I have been reading a book called Evolving in Monkey Town by Rachel Held Evans, a story of her “journey from certainty to faith,” and I can’t put it down. I have been reading Rachel’s blog for quite some time, and resonate with much of what she writes, so when she made an appearance at Greenville College recently, I was quick to make sure my schedule allowed me to go and hear her speak. There have been so many tidbits of great insight and information that I have encountered, I thought I would share a few of my favorites with you.

  • Faith isn’t faith if you are certain. There has to be an element of doubt for faith to truly be faith.
  • Fake it ’til you make it – keep choosing to believe even when you don’t feel it and doubt is threatening to speak louder than faith.
  • We could be wrong. God may need to change our minds, so we need to make sure we hold on to our belief with an open hand rather than a tightly closed fist.
  • “This is why I try to keep an open mind about the monkeys, and it’s why I consider myself an evolutionist–not necessarily of the scientific variety but of the faith variety. Just as living organisms are said to evolve over  time, so faith evolves, on both a personal and a collective level. Spiritual evolution explains why Christianity has thrived while other ancient religions have perished. It explains why our brothers and sisters in rural Zimbabwe and those in the Greek Orthodox Church can worship the same God but in much different ways. Christianity never could have survived the ebb and flow of time, much less its own worldwide expansion, had God not created it with the innate ability to adapt to changing environments. The same versatility that allowed Paul to become all things to all people applies to the church collectively. The ability of the body of Christ to change–to grow fins when it needs to swim and wings when it needs to fly–has preserved it for over two thousand years, despite countless predictions of its imminent demise.”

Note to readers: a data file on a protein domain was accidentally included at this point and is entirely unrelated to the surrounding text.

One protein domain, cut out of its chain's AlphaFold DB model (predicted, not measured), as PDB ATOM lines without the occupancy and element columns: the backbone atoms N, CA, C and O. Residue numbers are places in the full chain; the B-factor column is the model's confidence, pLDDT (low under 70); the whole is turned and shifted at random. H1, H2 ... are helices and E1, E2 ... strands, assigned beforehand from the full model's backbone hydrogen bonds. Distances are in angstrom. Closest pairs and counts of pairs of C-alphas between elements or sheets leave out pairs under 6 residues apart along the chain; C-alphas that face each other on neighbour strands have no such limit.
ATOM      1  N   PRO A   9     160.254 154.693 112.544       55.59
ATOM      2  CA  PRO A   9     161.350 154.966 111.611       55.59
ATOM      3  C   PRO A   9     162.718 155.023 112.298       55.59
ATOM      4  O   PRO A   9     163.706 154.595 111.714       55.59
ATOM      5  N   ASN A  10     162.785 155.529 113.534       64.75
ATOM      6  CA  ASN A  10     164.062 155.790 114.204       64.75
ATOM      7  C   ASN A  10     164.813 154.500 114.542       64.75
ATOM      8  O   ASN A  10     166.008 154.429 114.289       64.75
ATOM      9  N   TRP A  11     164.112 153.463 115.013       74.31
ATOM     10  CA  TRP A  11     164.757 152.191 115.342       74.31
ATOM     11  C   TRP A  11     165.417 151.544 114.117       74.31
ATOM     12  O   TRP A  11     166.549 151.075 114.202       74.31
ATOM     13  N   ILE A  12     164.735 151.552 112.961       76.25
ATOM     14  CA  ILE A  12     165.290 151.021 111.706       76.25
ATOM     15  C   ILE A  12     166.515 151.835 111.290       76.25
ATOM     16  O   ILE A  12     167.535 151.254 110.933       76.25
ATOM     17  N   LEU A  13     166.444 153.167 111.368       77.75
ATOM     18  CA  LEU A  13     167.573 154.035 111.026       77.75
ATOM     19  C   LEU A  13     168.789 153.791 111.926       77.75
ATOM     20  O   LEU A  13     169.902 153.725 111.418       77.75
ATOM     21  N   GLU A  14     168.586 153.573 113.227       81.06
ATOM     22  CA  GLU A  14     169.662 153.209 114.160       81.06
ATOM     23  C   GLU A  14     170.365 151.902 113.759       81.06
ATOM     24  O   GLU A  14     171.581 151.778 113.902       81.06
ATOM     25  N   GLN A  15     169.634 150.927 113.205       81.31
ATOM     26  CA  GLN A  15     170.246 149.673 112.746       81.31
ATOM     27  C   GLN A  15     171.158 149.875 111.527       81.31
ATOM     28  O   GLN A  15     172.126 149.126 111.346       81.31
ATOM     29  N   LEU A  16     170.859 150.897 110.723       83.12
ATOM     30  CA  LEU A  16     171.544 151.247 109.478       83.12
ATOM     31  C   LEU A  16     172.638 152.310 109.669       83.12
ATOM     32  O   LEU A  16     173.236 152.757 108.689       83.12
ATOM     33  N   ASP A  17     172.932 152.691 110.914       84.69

• “Evolution means letting go of our false fundamentals so that God can get into those shadowy places we’re not sure we want him to be. It means being okay with being wrong, okay with not having all the answers, okay with never being finished.”
  • “…I was taught that the Bible served as a guidebook for Christian dating and marriage, but no one ever suggested that my father had the right to sell me to the highest bidder or to take multiple wives, like Abraham. Homosexuality was preached against incessantly, but little was said of gluttony or greed. We decried the death of each aborted baby as a violation of the sanctity of human life, but shrugged off the deaths of Iraqi children as expected collateral damage in a war against evil. We celebrated archeological finds that supported the historical claims of the Bible yet discounted massive amounts of scientific evidence in support of an old earth.”